Financial stewardship, in this article, is a reference to managing the money that God placed in your trust. A steward is a manager. Stewardship is about management. Read Luke 19:12-27 with this definition in mind. Notice the following insights.
1. God owns everything. Notice in the text that the master owned the money that was given to the servants. In like manner, God owns all that we have. Our jobs, businesses, money, investments, houses, along with our bodies, relationships, and even our minds belong to God.
We are not the owners. We are simply stewards or managers of what God has placed in our trust.
2. God has given us what He believes we can manage. Notice that the master, in our text, gave the servants what he believed they could handle. Whatever God has given us, God believes that we can handle it.
Our job, our income, our business, and even our bills and creditors are allowed to be in our lives, because God believes and knows that we can handle them. We may not believe that we can handle them (smile), but God knows that we can.
And sometimes, we believe that we can handle even more. This may be true. However, we must learn to trust God's timing. God has more wealth for some of us, after some more time has passed.
Another point here is that when we get more, God expects more out of us. Therefore, we should be careful about what we ask God to give us.
3. God expects profit. Notice that the master in the text gave the servants money with the expectation that when he came back they would have more than what he gave them. So it is with God and us. God is expecting us to take what He has given us and make a profit.
Notice that neither the master nor God gives us micro detailed instructions about how to make a profit. God gives us the instruction to make a profit and leaves the details to our wise judgment.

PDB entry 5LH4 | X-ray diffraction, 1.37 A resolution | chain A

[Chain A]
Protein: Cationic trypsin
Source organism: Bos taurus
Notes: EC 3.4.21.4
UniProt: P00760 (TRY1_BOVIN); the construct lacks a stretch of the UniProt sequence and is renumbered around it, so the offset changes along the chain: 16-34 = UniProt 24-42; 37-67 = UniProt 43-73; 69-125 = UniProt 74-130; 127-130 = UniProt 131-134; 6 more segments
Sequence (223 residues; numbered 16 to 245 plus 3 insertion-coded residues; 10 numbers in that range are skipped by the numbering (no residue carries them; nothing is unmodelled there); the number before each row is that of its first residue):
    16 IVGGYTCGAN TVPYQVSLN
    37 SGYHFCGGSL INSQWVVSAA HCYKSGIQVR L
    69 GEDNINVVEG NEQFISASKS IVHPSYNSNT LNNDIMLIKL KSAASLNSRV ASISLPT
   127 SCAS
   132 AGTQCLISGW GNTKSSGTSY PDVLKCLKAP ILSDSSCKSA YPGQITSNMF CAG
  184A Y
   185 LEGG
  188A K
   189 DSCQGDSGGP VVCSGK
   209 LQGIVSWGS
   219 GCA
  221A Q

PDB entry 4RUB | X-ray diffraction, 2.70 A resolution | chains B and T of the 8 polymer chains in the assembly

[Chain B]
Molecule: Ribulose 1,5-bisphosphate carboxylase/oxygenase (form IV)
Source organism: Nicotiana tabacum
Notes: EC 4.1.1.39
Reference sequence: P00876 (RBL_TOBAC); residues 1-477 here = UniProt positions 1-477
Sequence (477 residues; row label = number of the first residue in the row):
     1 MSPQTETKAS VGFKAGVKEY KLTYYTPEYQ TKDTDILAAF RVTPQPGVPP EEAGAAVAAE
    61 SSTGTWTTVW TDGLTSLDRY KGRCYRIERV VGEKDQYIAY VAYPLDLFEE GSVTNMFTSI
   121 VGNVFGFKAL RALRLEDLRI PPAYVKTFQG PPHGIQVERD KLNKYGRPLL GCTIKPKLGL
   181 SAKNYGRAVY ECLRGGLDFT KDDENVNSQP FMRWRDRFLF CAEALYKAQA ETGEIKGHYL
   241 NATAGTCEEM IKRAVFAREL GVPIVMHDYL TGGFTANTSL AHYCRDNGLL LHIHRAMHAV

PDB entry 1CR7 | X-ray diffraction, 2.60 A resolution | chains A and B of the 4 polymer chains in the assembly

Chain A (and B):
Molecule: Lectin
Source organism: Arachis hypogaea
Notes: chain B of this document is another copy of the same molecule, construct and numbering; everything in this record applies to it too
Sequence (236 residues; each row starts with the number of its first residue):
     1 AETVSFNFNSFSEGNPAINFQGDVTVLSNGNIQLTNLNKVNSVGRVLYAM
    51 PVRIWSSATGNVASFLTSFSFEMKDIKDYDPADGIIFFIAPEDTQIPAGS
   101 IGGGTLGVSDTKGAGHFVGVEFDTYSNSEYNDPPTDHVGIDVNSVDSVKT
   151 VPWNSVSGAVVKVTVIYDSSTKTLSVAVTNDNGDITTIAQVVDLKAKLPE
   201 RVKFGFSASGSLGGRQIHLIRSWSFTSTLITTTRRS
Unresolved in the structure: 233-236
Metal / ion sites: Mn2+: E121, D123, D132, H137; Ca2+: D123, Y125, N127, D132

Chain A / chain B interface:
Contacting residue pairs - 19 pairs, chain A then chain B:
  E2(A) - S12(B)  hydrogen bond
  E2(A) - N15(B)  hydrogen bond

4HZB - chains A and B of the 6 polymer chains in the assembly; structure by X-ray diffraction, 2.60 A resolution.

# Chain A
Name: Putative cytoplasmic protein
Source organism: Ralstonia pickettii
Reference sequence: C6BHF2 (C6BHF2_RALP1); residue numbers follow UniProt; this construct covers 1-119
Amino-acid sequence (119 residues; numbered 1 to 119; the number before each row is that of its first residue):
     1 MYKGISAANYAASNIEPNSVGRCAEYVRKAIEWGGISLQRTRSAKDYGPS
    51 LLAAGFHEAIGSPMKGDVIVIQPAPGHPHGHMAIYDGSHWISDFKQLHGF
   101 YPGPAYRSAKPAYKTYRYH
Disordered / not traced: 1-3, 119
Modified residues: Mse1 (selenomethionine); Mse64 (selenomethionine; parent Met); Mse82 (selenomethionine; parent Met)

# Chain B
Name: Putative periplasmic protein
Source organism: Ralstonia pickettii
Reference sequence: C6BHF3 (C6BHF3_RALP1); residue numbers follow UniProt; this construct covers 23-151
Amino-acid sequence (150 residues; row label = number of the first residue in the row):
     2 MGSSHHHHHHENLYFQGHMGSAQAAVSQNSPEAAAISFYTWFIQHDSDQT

Some will do well in stocks, others real estate, others with their business, and others with even precious medals. But all believers should understand the divine instruction to be profitable somehow with the money that God has placed in our trust.
Spending money on items that go down in value, consumer items, will not produce a profit. We must spend money on things that go up in value, assets.
Cloths, cars, jewelry, eating out, entertainment, vacations, and the like are consumer items that don't produce profit. Stocks, bonds, real estate, businesses, and the like are examples of assets that can produce profit.
Although we may need a certain amount of consumer items, we must work diligently to keep consumer spending down, so we can keep our investing in assets up.
4. God will bless us based on our profitability. Notice that the master blessed the profitable servants at their levels of profitability.
The most profitable was most blessed. The moderately profitable was moderately blessed. In similar fashion, God will bless us in proportion to our being profitable.
If we live on less than we make, so we can invest in profitable assets then we can look forward to retirement with dignity. We can enjoy some of the luxuries of this world.
5. God will also punish lack of profit. Notice that the master had no patience for the unprofitable servant. Not only was the money taken back from him, but he was severely punished. God is a merciful God, but at some point, justice requires dealing with sin.
It is sin to take what God has given us for His glory and profit and use it for simply our creature comforts. Therefore, we should learn and apply financial stewardship principles, so we can be profitable and blessed, instead of unprofitable and punished.
In summary, God owns everything, and we are simply His stewards. God has given us what He knows we can manage. He expects us to be profitable.
In fact, He will bless us at our level of profitable financial stewardship. And He will punish lack of profitability. Click here for my review of Rev. Terry Dean's package of "Christian Financial Freedom."
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